So you got robbed for the first time, why did you keep going? Don’t you think that would’ve scared most 19-year-olds off?
Well yeah, but I didn’t view it like someone took advantage of me or ripped me off. Like I said, it was my fault. I shouldn’t have trusted that person…I should’ve known from the beginning that it was a sketchy situation. Instead of looking at it as a setback, I looked at it as a valuable lesson and learning opportunity.
I often talk myself out of my gut feeling that something’s up, and that’s always when shit hits the fan.
For example, the second time I got robbed this dude who I’d been dealing with for years calls me up and offers me a great price on a large shipment. Almost too good to be true, but I guess I trusted this dude, which was my first mistake. Then, as the day I’m supposed to go pick the shit up rolls around he starts calling me and changing the location. Again, another red flag. But, I got greedy and started thinking about all the money I was going to make…That night I ended up getting my face smashed up, left bleeding in an abandoned warehouse, and out about $70,000. Another valuable lesson learned, albeit a much pricier lesson the second time.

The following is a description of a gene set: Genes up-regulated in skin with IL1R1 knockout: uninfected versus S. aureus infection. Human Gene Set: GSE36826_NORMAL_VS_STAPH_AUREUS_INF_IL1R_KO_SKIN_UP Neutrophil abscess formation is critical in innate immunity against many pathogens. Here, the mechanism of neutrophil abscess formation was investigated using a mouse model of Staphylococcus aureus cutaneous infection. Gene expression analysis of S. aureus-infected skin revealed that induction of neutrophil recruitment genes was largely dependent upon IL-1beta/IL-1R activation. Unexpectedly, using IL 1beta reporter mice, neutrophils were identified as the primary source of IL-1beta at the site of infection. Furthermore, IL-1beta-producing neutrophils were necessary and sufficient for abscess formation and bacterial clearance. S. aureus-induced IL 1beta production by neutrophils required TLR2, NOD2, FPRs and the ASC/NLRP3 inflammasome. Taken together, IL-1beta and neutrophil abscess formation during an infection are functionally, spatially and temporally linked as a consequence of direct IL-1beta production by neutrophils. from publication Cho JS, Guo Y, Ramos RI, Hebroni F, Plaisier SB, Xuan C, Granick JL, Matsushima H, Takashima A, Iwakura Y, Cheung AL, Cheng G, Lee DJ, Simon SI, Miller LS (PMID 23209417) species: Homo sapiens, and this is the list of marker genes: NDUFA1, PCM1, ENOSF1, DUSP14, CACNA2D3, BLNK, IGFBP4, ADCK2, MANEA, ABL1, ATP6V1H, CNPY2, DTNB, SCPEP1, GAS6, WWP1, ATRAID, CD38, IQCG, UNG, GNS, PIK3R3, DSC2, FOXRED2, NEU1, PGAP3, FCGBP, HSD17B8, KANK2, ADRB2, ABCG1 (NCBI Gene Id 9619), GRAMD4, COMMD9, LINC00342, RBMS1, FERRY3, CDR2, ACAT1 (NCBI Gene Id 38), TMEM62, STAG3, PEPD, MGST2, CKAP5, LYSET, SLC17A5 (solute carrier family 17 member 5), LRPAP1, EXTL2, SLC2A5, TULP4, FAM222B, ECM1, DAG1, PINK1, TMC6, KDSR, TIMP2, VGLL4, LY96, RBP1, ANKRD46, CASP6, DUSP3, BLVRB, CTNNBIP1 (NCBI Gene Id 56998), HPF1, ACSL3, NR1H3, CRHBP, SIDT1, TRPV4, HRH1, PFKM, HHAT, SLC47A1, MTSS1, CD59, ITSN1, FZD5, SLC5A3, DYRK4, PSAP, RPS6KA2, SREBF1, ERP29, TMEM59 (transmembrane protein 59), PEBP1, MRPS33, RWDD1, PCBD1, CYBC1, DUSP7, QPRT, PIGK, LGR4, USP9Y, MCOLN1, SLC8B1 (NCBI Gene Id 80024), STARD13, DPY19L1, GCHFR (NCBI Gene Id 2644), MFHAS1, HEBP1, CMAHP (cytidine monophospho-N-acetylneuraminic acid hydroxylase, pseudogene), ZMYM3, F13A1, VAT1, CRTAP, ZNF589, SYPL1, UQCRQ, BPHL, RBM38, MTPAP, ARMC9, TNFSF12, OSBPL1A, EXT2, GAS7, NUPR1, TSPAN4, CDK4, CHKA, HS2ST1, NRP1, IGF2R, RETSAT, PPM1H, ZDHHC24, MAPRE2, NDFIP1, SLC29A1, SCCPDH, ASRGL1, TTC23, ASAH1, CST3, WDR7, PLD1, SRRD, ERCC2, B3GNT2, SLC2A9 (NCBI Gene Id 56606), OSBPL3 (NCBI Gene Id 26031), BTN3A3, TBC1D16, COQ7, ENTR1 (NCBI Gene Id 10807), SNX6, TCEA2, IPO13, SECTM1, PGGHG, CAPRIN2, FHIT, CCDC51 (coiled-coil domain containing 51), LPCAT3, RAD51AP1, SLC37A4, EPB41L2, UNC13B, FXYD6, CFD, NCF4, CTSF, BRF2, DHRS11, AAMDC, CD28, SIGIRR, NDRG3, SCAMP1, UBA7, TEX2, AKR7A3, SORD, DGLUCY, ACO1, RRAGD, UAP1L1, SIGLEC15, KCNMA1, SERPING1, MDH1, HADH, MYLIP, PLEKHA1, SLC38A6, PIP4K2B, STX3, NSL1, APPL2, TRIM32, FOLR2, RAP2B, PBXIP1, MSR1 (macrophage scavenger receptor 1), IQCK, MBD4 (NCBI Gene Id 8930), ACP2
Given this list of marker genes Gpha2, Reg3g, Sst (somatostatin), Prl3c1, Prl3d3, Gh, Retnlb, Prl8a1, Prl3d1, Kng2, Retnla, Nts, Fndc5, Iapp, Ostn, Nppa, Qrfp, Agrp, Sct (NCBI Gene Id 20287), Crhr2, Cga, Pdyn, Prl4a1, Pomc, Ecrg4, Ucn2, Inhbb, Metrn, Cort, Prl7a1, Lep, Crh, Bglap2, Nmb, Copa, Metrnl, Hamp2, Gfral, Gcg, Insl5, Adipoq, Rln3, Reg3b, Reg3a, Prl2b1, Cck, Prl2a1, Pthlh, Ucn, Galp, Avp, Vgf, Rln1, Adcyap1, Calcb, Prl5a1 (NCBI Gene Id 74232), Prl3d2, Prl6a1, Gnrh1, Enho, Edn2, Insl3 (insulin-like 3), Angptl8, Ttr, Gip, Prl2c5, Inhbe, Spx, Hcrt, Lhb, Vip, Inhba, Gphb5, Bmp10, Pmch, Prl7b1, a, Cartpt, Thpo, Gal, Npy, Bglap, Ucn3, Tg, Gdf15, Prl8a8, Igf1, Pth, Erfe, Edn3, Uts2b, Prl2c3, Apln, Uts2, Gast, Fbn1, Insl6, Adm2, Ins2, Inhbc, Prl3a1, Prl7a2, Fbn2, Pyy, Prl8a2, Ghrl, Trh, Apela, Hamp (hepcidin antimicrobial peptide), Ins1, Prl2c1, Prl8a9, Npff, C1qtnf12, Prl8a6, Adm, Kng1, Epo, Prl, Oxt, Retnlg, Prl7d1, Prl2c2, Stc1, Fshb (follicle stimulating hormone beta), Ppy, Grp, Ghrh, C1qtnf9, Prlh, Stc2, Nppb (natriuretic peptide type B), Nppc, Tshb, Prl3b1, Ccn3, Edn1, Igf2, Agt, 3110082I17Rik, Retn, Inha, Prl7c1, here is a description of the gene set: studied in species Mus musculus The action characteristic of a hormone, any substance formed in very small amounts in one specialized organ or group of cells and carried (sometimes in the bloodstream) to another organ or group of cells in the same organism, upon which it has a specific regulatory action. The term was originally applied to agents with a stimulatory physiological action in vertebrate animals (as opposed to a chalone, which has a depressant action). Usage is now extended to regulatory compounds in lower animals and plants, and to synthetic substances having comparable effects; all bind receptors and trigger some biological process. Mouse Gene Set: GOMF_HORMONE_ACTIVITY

That’s crazy. At what point do you take a step back and think to yourself, “What the fuck am I doing?” Does that point even exist?
I’d sit back and wonder ‘how’d I get here?’ There were a lot of times when I did want to stop. I told myself that once I got my degree I would stop, but by the time that happened the money was just too good. I was making like 10-15 grand a week, and I don’t know…I just didn’t do it.
I always wanted to start a business, a legitimate one. And was on the verge of doing it, but…it never happened.
I got caught a few months back. Everything is gone. My stash, my savings, everything I’ve worked for. It’s not all bad though. I mean Chicago gets a lot of weed cases and mine is relatively small. So, my lawyers think I most likely won’t see jail time.
Wait, your case is relatively small? Explain that to me
Dude, even though it might sound like I was some big kingpin drug dealer to the general public, that’s not the case at all. I was pretty much a small fish in a big pond. Like I said earlier, there are dudes shipping in hundreds of pounds every week from California and Colorado. And that’s just the weed dealers, which most police officers don’t really care about nowadays anyway. All the narcotics teams are focused on blow and smack. No one gives a fuck about weed anymore. They just have to pretend to care if they catch you red-handed.